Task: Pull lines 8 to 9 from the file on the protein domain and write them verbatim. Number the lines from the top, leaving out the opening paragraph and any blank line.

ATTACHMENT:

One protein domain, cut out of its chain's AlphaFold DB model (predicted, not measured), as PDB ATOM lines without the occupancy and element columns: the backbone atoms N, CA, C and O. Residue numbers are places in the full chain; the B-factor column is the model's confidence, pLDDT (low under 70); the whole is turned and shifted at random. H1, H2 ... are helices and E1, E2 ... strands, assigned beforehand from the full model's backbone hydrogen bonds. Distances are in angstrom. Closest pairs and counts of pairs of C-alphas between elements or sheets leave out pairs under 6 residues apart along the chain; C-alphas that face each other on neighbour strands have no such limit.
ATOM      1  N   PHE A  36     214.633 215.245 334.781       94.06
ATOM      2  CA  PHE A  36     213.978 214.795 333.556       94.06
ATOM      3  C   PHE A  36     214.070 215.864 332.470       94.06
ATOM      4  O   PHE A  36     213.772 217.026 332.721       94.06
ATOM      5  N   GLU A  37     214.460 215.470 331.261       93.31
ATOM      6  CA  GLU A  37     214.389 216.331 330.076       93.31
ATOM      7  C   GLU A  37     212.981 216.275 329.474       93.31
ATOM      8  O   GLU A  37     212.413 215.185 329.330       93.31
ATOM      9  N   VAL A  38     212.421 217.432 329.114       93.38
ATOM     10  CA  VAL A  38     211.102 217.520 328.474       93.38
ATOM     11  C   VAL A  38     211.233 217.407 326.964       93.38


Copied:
ATOM      8  O   GLU A  37     212.413 215.185 329.330       93.31
ATOM      9  N   VAL A  38     212.421 217.432 329.114       93.38